September 3rd, 2016 08:09 EST
UN: Millions Vaccinated Against Yellow Fever in Africa
Together with its partners, the United Nations health agency has vaccinated more than 7.7 million people in Kinshasa, capital of the Democratic Republic of the Congo (DRC), in less than two weeks.
These vaccinations are a major part of the largest emergency vaccination campaign against yellow fever ever attempted in Africa, the World Health Organization (WHO) highlighted in a news release today.
WHO commends the Government of the DRC for this significant achievement to roll out such a complex campaign in such a short period of time, " said the WHO Representative in the DRC, Dr. Yokouide Allarangar, in the release.
According to the agency, planning a vaccination campaign of this scale usually takes up to six months, however, this campaign was put in place in a matter of weeks to end transmission of yellow fever before the rainy season starts in September.
Furthermore, a dose sparing " strategy " using one fifth of the full dose of yellow fever vaccine " was employed for this campaign, under the recommendation of the WHO Strategic Advisory Group of Experts on Immunization, as a short-term emergency measure to reach as many people as possible given limited supplies of the vaccine.
WHO, along with the Ministry of Public Health and more than 50 global partners, worked closely together to roll out the vaccination drive in more than 8,000 locations across the DRC " both in dense, urban areas and in hard-to-reach, remote border regions, the agency said in the release.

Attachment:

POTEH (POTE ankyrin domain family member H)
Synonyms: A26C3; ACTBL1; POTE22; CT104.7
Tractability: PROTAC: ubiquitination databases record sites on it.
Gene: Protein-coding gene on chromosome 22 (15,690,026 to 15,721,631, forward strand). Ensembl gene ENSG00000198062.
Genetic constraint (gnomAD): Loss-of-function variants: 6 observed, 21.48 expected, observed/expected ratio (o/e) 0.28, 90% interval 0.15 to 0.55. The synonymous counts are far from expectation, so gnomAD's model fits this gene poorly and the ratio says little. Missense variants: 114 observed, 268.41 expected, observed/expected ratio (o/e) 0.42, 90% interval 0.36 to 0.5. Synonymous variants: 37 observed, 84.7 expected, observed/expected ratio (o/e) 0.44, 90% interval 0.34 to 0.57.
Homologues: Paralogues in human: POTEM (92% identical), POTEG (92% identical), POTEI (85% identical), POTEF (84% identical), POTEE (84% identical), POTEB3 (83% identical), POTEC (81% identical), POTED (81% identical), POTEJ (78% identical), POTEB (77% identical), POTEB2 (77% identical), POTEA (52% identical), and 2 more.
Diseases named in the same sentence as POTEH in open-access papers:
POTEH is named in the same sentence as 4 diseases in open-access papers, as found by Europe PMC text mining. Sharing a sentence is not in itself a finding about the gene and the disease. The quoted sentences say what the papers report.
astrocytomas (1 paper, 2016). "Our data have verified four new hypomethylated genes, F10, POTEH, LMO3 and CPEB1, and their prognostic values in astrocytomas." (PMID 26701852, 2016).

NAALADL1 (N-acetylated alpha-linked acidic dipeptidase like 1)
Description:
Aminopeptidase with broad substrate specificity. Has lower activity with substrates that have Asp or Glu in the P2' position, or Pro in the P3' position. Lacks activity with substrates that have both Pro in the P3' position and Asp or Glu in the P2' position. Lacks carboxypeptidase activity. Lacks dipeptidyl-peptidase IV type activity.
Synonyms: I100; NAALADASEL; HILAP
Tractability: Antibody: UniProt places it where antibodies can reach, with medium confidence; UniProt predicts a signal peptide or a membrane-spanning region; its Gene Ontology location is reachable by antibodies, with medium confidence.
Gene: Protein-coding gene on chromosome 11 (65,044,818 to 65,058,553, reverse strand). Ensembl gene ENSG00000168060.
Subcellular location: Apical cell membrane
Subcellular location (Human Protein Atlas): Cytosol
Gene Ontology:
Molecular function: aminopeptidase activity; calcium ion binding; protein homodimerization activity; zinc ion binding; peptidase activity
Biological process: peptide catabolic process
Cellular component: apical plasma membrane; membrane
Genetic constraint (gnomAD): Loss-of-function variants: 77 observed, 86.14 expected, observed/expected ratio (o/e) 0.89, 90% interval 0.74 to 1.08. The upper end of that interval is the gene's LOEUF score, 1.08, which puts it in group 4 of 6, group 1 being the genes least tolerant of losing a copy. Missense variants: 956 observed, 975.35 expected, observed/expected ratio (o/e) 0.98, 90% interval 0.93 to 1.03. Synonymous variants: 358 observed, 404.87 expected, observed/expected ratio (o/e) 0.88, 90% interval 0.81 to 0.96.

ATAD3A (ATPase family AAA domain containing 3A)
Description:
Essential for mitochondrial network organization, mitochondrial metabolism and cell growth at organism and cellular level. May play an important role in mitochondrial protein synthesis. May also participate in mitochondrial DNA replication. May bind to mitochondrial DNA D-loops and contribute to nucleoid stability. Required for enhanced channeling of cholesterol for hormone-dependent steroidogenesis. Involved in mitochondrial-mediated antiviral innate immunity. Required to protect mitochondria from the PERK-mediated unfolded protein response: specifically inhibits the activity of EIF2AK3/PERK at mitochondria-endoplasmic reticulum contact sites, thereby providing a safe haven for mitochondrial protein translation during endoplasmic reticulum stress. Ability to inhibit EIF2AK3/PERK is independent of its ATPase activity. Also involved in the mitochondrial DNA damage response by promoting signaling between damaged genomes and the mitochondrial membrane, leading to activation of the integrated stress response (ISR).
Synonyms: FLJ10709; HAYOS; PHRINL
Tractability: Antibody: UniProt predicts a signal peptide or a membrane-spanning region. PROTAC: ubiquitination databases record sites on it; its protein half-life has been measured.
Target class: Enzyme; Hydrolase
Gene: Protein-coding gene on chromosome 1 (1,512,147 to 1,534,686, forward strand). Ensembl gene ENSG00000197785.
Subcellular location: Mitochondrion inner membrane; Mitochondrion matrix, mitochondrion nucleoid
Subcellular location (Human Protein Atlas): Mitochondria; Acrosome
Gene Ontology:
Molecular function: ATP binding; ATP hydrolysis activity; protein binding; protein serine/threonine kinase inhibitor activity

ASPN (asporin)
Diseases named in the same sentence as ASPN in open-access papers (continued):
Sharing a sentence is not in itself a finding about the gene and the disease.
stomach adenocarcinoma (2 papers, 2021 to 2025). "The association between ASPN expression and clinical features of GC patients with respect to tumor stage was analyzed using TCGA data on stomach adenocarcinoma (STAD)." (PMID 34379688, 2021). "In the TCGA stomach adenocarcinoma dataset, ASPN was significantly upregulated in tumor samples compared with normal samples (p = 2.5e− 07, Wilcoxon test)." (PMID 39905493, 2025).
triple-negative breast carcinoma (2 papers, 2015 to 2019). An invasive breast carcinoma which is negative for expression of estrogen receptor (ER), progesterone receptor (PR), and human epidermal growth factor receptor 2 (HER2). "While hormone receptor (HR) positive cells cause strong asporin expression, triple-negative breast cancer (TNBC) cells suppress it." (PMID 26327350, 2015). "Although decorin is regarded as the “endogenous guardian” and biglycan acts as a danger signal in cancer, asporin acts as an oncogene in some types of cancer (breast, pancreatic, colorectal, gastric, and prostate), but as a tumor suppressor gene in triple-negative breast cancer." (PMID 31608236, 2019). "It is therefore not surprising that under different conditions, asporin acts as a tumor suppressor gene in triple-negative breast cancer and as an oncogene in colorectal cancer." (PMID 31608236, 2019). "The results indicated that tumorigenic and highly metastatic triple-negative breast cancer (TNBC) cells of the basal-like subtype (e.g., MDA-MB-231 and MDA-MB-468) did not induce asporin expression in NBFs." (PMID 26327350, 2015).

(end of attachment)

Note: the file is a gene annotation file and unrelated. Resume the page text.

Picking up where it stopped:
The UN health agency played a key role in ensuring the technical feasibility of the strategy, the availability of millions of vaccine doses, syringes and other materials, as well as maintaining the cold chain to ensure vaccines are stored and transported in the right conditions, as well as co-led the coordination efforts in the planning and implementation phases, trained health workers and engaged with communities and leaders in disseminating information about the campaigns.
Other UN entities, including the UN Children`s Fund (UNICEF) and its World Food Programme (WFP) were also an integral part of the campaign. UNICEF led social mobilizers on the ground to engage with communities and encourage people to get vaccinated, as well as helped ensure that vaccines and injection devices were in place. WFP provided temporary safe storage of the huge volumes of waste generated by this campaign that will be sent for incineration in mid-September.
Other key partners include the non-governmental organizations Save the Children and Médecins sans Frontières; the Red Cross of the Democratic Republic of Congo; the US Centers for Disease Control (CDC); Gavi, the Vaccine Alliance; and the World Bank.
Continuing campaigns in DRC and Angola
The WHO news release further noted that over the next few weeks, vaccination teams will focus on completing the campaign in remote border regions of the DRC, and reaching people at risk or those who may have missed out on the first round of vaccination. Also, in Angola, vaccination campaigns are ongoing, with an estimated three million people vaccinated since mid-August.
This latest campaign aims at building on previous emergency yellow fever reactive vaccination campaigns led by national governments that had already reached more than 13 million people in Angola and more than three million in the DRC since the beginning of the outbreak in December 2015.
Since January this year, almost 1,000 people in both countries have had confirmed yellow fever, with many more suspected cases and more than 400 deaths reported.
Though the outbreak in the two countries appears to be declining with no new cases confirmed in over a month, WHO said it is critical to continue providing support to ensure the countries have the capacity to detect and respond to any further cases of yellow fever, particularly because there may still be viral circulation in the mosquito vector, and in other animal reservoirs, as well as in anticipation of the upcoming rainy season that will result in increased risk of transmission.
Photo Credit: Wikipedia